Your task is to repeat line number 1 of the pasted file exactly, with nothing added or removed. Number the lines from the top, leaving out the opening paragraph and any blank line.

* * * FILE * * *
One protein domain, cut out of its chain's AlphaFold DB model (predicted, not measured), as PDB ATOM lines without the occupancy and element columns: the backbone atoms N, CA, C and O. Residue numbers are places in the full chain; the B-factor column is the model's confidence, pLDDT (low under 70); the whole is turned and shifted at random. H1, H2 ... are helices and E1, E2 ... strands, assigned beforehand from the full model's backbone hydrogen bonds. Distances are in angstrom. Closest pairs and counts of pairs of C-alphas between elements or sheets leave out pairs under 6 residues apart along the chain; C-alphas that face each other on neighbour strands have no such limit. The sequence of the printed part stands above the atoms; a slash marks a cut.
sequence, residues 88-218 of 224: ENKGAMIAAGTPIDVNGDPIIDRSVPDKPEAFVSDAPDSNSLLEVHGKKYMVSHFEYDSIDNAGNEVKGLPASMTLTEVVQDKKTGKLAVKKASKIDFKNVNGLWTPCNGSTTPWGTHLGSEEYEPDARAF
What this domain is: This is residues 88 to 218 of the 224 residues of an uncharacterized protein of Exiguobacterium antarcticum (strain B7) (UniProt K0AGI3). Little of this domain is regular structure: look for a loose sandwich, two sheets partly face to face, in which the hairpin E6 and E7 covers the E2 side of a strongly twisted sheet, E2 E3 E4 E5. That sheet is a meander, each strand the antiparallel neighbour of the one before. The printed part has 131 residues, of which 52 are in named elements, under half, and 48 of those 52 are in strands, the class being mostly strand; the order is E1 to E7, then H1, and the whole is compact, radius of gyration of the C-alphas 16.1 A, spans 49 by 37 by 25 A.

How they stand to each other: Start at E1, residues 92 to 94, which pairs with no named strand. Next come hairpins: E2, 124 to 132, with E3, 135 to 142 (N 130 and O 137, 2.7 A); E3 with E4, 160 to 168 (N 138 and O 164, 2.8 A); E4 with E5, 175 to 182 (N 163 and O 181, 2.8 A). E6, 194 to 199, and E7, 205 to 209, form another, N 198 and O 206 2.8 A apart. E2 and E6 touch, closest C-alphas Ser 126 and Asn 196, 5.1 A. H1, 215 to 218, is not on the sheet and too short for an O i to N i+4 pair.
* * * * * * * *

sequence, residues 88-218 of 224: ENKGAMIAAGTPIDVNGDPIIDRSVPDKPEAFVSDAPDSNSLLEVHGKKYMVSHFEYDSIDNAGNEVKGLPASMTLTEVVQDKKTGKLAVKKASKIDFKNVNGLWTPCNGSTTPWGTHLGSEEYEPDARAF